During this past quarter century the quality of life grew more bleak. Competent civil administration and the rule of law disappeared. The infrastructure deteriorated, the economy collapsed and, today, most of Liberia has no electricity, no running water and no public health services.

Liberia's life expectancy is 47 years. Illiteracy is near 85%. Unemployment in the formal sector is over 70%.

Liberia's last authoritarian leader was the warlord Charles Taylor who not only terrorized his own country but supported rebel activities in the neighboring states of Sierra Leone, Guinea and Cote d'Ivoire. For his misdeeds in Sierra Leone he was indicted by a U.N. sponsored Special Court on 17 counts of "crimes against humanity." Facing rebel advances at home and growing international pressure to account for his crimes, Taylor fled Liberia for asylum in Nigeria in August, 2003.

For over two years the international community through the U.N. Mission in Liberia (UNMIL) has worked to keep peace and support a transitional government in preparations for elections.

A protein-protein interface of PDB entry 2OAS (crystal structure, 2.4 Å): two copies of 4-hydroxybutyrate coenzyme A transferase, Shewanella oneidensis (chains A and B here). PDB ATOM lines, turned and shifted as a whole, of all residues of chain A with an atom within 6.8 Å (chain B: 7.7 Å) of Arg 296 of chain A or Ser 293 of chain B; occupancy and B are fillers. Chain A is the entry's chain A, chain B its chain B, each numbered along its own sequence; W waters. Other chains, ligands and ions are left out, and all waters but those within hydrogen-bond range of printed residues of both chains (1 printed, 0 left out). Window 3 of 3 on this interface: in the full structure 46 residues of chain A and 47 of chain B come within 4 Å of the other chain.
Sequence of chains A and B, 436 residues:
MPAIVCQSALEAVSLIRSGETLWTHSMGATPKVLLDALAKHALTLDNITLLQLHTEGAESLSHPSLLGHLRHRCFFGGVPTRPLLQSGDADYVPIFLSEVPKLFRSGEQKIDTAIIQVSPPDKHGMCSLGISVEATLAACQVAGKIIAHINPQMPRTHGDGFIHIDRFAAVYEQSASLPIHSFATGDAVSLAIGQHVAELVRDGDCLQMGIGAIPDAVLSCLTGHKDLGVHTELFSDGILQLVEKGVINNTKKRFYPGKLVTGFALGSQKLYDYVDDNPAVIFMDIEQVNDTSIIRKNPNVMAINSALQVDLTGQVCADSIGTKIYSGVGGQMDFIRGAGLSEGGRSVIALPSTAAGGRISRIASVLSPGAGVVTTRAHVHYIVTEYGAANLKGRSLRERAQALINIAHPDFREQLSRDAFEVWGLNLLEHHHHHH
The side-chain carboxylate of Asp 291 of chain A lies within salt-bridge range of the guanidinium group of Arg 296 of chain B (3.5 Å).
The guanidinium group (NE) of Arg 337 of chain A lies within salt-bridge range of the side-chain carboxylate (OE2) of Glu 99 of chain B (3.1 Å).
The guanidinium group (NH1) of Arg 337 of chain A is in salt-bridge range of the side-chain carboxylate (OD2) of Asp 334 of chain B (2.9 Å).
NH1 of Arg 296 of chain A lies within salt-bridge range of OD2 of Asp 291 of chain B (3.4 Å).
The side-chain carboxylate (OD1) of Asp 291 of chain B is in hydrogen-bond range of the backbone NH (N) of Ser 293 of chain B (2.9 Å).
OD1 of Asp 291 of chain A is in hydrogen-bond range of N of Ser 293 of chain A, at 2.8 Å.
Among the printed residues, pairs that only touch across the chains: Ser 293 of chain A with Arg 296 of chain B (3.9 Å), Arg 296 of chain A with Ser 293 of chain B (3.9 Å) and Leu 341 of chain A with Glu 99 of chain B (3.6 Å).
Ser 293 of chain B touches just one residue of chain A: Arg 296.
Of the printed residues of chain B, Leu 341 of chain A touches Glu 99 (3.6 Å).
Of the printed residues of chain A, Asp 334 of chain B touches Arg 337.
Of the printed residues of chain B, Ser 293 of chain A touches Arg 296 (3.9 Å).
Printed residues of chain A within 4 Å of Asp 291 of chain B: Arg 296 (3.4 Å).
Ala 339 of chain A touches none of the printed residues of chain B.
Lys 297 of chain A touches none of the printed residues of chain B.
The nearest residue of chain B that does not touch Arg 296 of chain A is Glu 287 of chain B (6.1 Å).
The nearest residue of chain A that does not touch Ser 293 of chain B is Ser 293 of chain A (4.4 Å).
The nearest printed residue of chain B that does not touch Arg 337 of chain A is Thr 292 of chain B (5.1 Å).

Stability in West Africa and the quality of life in Liberia depended on a free and fair election.

The specter of Charles Taylor and the threat of violence hang in the air. As one observer said to me days before the vote, "Many worry about Charles Taylor, but few dare mention his name."

In the run up to election day there were many unanswered questions. Would there be violence? Would the turnout be large enough to give the election legitimacy? Would the mechanical burdens be met for the 10% of polling stations so remote that no cars nor even helicopters could reach them and ballots would be delivered and later retrieved by porters walking four days through the jungle? Would the ballot boxes be secure and would every vote by counted? Would the losers accept the results?

The hopes of many Liberians were captured in Yomitown, a small village of mud huts with 143 voters. In the middle of Yomitown, the villagers came together to build a Palaber Hut, a round structure with a thatched roof and open sides. They built it to be their polling station for election day. It was a source of pride. The chance to vote was a reason for hope.

As Steve McClein, a Liberian policeman told me when I visited the Peynesville Town Hall Center in the outskirts of Monrovia, "We've had a long conflict. We don't want it to happen again. We want peace. Our new president must unify the people by going to their aid: healthcare, education, salaries and roads. This is our dream, to have a new day."